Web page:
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It is a classical theorem in quantum mechanics or quantum chemistry or quantum information that a two-fermion wave function has a beautiful canonical expansion:

$$f(x_1, x_2) = \sum_{j=1}^N \sqrt{p_j} \left( \phi_{2j-1}(x_1)\phi_{2j}(x_2) -\phi_{2j}(x_1)\phi_{2j-1}(x_2) \right).$$

Here $f$ is the wave function which is antisymmetric, i.e., $f(x_1, x_2 ) = - f(x_2, x_1) $. The orbitals $\phi_i$ are the natural orbitals, i.e., eigenstates of the single-particle density matrix. They are orthonormal. The weights $p_j $ are related to the population in the natural orbitals.

This theorem was first obtained in quantum chemistry by lowdin in 1956 as far as I know. See http://journals.aps.org/archive/abstract/10.1103/PhysRev.101.1730

I discovered it myself when i was studying the best Slater approximation of a fermionic wave function. Its simplicity and beauty surprised me. It is so disappointing that I never found a quantum mechanics textbook mentioning it, although almost every quantum mechanics textbook would mention the two-electron wave function.

Now reading differential geometry, I find the Darboux theorem:

http://en.wikipedia.org/wiki/Darboux%27s_theorem

It seems that Darboux theorem is basically the same stuff as the canonical decomposition above. Is that right? I am not familiar with differential geometry.

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1 Answer 1

Comments to the question (v2):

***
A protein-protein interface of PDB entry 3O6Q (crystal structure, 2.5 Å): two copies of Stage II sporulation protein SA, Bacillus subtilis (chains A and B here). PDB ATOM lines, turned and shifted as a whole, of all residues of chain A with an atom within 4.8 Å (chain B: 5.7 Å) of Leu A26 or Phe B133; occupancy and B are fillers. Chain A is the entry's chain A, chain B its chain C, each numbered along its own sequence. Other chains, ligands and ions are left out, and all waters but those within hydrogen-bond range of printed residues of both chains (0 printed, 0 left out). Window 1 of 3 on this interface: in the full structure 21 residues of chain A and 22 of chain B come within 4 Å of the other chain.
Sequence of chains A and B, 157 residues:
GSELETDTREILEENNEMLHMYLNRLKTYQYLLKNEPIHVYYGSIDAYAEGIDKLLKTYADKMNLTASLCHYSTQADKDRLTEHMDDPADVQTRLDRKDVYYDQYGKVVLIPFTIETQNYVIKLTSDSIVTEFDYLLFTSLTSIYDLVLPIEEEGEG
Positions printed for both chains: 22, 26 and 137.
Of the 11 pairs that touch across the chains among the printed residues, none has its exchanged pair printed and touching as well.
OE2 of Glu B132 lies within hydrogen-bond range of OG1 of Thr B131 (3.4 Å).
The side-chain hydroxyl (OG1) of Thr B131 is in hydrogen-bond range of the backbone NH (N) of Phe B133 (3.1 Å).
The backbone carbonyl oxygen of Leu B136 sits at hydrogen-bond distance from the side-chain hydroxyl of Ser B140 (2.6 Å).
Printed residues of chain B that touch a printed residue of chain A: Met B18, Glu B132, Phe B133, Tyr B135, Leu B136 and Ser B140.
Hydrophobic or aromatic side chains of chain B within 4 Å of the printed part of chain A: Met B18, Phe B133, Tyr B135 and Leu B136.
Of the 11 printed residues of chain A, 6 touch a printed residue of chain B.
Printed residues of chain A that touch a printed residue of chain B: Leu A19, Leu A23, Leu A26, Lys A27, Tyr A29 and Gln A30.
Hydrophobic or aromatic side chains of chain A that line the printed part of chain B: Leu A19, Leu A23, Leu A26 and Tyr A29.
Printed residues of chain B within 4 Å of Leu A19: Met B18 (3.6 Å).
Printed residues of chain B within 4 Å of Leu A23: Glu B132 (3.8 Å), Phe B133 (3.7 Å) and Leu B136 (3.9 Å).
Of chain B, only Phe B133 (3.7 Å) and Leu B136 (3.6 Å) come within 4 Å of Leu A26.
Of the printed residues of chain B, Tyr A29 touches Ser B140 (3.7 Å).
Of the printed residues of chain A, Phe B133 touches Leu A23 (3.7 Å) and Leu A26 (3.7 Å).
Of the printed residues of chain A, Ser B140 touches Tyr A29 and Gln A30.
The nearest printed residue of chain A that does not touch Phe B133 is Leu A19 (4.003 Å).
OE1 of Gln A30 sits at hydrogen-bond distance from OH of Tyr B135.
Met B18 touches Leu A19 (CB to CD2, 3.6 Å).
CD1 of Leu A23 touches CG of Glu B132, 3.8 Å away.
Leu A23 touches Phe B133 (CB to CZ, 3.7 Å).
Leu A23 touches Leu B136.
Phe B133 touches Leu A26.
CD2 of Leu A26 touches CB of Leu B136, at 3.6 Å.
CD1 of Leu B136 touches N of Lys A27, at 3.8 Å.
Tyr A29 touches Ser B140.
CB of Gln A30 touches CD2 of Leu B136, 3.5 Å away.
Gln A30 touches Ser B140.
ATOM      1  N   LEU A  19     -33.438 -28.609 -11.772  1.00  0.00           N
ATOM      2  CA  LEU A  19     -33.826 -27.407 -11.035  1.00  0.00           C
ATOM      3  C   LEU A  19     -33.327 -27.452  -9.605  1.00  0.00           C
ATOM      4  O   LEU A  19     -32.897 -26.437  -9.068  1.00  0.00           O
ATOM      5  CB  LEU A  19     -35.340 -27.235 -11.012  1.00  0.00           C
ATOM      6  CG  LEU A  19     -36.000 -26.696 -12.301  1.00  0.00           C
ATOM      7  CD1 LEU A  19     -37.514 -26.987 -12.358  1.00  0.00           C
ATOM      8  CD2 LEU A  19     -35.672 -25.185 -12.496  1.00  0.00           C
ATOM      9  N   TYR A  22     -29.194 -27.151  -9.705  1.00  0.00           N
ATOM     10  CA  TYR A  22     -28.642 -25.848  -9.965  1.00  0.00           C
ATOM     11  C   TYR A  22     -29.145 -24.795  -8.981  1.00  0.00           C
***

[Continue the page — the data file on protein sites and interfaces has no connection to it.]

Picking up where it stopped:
1. The canonical expansion of the two-fermion wave function seems more related to the canonical form of antisymmetric real matrices in the framework of vector spaces and linear algebra.

  2. The Darboux' theorem in the framework of manifolds and differential geometry (which is a surprisingly potent result) is overkill for the mentioned formula.

The former (1) relies mainly on the properties of skewsymmetry, while the latter theorem (2) also depends deeply on the Jacobi identity$^1$ (JI) for the Poisson bracket.

Phrased in another way: The two-fermion system in the formulation of Ref. 1 possesses no relevant analogue of a non-trivial JI, and no arguments analogous to the proof of Darboux' theorem were used to establish the mentioned formula.

References:

  1. P-O. Löwdin and H. Shull, Phys. Rev. 101 (1956) 1730.

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$^1$ The JI is equivalent to the closedness of the symplectic 2-form (if the structure is non-degenerate). See also this related Math.SE post.

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No. If you look at the formula in the Darboux theorem: $\omega = dx_1 \wedge dy_1 + dx_2 \wedge dy_2 + \ldots dx_n \wedge dy_n$, you see it is very similar to the canonical decomposition of the wave function. –  Jiang-min Zhang Jul 10 at 9:55
    
Darboux' theorem is overkill. I updated the answer. –  Qmechanic Jul 10 at 12:25
    
I agree that Darboux theorem can be an overkill. But, it is instructive to see the link. –  Jiang-min Zhang Jul 11 at 12:45

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